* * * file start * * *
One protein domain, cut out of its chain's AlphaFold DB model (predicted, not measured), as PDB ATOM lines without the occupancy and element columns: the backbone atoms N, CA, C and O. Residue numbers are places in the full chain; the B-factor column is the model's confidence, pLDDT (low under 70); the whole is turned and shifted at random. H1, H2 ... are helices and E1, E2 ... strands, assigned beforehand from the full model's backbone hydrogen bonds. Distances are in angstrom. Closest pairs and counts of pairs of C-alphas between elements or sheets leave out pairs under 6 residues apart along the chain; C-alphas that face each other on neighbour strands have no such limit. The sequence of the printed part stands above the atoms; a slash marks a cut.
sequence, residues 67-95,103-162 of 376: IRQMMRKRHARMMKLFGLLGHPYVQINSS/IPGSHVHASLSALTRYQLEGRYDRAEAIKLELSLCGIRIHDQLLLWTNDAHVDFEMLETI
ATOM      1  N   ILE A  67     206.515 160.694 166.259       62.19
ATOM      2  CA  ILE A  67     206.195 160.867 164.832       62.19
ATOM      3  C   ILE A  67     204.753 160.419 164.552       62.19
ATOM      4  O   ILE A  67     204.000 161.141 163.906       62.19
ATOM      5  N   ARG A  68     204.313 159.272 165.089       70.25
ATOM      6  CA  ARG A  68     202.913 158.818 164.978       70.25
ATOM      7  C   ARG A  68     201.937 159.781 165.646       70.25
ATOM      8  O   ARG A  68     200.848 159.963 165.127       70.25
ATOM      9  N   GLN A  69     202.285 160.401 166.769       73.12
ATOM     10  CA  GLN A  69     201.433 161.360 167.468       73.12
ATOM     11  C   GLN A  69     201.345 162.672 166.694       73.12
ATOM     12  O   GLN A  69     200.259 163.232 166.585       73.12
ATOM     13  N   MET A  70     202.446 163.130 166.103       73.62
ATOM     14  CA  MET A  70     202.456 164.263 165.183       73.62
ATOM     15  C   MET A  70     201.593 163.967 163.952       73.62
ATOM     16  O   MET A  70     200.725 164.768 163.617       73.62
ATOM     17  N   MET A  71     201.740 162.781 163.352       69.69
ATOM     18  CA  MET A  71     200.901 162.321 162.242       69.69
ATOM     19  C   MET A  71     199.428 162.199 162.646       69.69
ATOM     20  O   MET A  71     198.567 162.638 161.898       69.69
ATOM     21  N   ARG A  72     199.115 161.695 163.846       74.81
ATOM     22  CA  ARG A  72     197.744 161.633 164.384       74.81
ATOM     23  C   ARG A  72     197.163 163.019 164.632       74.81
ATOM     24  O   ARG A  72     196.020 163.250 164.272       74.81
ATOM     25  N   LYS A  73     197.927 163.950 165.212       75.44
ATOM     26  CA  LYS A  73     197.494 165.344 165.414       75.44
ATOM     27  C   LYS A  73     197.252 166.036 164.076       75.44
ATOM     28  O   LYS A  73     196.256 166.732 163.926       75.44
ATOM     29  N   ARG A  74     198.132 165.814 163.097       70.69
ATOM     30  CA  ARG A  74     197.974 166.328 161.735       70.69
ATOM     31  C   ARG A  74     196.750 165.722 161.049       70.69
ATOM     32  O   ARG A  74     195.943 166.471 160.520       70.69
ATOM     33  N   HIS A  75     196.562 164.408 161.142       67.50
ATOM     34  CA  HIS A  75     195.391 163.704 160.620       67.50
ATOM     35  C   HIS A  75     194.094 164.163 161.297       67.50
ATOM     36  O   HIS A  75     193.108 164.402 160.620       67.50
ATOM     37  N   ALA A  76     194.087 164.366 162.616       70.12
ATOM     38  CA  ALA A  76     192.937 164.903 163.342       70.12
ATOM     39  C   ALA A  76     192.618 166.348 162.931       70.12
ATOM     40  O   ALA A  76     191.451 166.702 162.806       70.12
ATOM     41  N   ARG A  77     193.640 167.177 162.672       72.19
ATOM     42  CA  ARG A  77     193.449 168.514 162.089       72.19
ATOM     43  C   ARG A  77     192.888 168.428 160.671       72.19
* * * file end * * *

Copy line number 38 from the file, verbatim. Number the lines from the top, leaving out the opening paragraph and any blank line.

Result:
ATOM     37  N   ALA A  76     194.087 164.366 162.616       70.12